The little Chinese temple near the crossing, really no more of a shrine for the many nearby ‘stone pot’ graves of this nether world, had been newly ‘blessed’, perhaps by day-time walkers, with kumquats, nuts and sticks of incense; even a packet of Marlborough Lights. Village ghosts enjoy a smoke, just before they give a fright.

    But something else had caught my sight: A large and sturdy bamboo pole was leaning mysteriously on the bridge’s rails, more than five foot long and finely tooled. Much of the forest is bamboo, but of random diameter and not cured. This piece had been crafted. Straight as a die; and heavy. Good for a fight.

    The pole had probably been left by walkers, but it was odd to leave something so well made – certainly for a purpose, and I concluded it was there for me.

    The Ace of Wands, perhaps. Or something more?

    I took it in my right hand and began a journey taken nearly 400 times before. But despite the now relative familiarity there was always potential danger walking home at night. Sometimes a snake, strange frogs, swarms of bats – flying just close enough to your face until ultrasonic spared some damage – and large spiders, only found in Pluto's World, webs spanning the entire path, now out hunting. At least this uncommon Gift would be good for brushing them away. In the summer storms the winds can also blow you off your feet, or send a branch into your head. Not the easiest road to bed.

    Once out of the pool’s tree glade the concrete path has open area on either side. Mainly shrubs and overgrown grasses, waist-height, at least.

    A few nights earlier I’d heard something moving in the long grass as I walked past. Something big. A family of wild boar had come down from the hilltop scrub to settle for the winter in search of worms, roots and other subterranean treats. They were across the river to the right of the path, but made nightly visits to an open stretch of ground before the forest became thicker. I’d recently been seeing a female quite recently. Each time, sensing her presence, I would slow my pace, allowing her to run – like a bat out of Hell – either just in front of me or behind, across the path down to the river and into the trees beyond. If caught in her path, particularly now with three young shoats in tow, I’d be strawberry jam.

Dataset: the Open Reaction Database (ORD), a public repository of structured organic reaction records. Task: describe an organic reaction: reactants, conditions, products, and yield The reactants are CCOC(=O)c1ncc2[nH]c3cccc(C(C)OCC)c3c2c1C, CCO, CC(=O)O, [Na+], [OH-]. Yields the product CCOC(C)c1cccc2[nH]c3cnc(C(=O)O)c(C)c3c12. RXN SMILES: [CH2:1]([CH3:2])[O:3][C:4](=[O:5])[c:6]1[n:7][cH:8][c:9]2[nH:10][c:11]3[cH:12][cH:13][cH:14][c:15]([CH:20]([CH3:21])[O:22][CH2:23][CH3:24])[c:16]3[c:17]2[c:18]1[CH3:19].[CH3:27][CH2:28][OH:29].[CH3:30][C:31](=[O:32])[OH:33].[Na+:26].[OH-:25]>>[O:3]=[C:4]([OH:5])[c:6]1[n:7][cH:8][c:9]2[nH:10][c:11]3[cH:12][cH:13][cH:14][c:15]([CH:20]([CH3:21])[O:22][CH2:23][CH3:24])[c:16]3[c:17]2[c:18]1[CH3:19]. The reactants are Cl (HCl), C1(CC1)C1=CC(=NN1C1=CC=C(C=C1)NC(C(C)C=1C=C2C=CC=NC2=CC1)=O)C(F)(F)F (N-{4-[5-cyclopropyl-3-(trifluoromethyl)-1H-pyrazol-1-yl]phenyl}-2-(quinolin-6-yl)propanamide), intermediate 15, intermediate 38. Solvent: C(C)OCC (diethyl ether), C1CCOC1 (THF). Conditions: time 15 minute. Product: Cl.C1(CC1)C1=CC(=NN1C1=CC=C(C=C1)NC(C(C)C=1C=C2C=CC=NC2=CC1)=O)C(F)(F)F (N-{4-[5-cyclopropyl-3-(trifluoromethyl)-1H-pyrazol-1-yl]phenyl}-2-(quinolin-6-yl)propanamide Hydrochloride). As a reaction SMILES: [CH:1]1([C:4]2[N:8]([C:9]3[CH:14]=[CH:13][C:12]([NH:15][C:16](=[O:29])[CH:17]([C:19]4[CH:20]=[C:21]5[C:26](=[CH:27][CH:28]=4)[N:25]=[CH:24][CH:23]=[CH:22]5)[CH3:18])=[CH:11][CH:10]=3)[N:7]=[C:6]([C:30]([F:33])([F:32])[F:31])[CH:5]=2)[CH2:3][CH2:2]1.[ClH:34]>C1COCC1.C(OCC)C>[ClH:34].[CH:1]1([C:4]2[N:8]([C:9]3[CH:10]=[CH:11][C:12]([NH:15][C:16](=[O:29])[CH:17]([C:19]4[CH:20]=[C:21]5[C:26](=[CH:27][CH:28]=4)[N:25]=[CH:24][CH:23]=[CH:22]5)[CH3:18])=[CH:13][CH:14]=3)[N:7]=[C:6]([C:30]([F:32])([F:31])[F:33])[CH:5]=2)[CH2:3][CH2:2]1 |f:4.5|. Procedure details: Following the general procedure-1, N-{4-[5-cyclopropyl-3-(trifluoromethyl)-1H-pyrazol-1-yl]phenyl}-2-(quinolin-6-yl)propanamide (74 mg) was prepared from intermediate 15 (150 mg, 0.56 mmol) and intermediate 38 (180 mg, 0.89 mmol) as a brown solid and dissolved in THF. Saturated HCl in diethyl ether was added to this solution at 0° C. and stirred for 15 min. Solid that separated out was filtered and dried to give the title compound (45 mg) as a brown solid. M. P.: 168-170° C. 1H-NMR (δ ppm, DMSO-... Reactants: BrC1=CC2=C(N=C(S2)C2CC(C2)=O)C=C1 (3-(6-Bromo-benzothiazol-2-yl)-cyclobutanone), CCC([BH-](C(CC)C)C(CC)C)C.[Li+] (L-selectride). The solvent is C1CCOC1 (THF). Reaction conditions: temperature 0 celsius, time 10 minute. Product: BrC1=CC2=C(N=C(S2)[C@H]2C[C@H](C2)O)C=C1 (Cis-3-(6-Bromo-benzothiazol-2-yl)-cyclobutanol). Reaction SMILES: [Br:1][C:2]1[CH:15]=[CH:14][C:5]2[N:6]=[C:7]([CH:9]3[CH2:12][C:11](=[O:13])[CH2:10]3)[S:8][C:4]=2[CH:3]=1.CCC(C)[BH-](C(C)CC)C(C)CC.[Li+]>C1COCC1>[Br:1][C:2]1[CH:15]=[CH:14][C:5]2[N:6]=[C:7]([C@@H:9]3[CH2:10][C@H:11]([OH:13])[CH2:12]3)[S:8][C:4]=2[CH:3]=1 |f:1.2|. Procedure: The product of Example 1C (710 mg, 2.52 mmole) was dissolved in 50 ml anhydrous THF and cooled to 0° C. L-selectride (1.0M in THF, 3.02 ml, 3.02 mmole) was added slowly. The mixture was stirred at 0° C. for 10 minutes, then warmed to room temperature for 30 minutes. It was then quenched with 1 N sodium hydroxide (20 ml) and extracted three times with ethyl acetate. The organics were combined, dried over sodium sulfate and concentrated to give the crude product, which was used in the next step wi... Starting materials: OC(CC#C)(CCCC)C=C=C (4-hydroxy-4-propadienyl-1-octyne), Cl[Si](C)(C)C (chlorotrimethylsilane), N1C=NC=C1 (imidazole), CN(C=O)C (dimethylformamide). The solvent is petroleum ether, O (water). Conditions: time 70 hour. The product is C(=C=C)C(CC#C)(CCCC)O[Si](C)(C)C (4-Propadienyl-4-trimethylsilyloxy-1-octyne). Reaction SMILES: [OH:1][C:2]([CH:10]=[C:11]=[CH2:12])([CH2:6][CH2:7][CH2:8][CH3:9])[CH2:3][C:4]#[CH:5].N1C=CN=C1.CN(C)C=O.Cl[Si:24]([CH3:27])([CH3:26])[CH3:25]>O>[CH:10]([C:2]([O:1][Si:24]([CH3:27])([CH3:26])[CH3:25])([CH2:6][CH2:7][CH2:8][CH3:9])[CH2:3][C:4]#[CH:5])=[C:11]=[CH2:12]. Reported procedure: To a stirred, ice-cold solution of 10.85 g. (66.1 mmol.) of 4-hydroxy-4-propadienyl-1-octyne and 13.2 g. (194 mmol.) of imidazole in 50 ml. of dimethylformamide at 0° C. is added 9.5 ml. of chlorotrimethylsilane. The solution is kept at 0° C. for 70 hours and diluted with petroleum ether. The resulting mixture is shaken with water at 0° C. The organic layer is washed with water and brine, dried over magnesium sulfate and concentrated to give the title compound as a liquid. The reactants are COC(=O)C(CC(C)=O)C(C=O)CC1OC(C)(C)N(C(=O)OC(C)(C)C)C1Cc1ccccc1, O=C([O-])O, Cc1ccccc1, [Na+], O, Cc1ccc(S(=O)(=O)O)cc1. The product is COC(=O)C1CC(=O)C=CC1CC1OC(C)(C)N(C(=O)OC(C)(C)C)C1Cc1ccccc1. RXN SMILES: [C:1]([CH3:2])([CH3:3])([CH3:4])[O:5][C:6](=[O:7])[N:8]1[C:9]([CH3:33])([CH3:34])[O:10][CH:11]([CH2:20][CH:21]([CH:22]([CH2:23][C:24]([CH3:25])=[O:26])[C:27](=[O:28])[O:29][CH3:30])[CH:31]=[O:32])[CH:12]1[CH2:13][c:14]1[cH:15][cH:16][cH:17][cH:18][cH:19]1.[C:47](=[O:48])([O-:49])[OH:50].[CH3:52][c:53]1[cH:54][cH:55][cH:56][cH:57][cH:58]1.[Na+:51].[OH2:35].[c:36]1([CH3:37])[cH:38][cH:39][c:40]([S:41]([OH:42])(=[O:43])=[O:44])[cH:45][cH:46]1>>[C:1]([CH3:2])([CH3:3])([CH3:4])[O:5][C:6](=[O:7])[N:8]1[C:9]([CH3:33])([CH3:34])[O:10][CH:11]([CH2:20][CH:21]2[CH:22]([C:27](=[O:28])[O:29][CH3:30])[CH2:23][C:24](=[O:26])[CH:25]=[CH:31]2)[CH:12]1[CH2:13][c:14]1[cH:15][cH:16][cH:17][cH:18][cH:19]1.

But on the late evening of this waxing moon, as I started to walk, turning to the right away from the bridge – bamboo rod in hand – and in now entering an area where great care was required, my senses and attention were strangely piqued.

    There before me – on the path, and not distant – was a large alpha male. He was staring directly at me and began to snort and growl, bristlingly indignant and displaying large and deadly ascending fangs. And the beast was going nowhere; blocking my path.

    Time stopped and the night sky, the trees, the faintly gushing sound of the river – and all reality – disappeared.

    There were just his eyes. And mine.

    Back in the office there was a far greater challenge.

    Jeremy was a pale skinned, ginger-haired youth with a mild but menacing manner; as burlesque a character of any Tim Burton might devise. He had built a very successful firm, though in reality an extension of his own brain. There was no structure or procedure – only the Brain. Various things were ‘banned’. Concepts, comments, ideas, words – even my pen – to be exchanged for one ‘company approved’, or disregarded, even expunged, entirely. So one dealt carefully, as with the boar, showing respect but not yielding. After all, Jeremy was paying (and his doppelganger was not charging).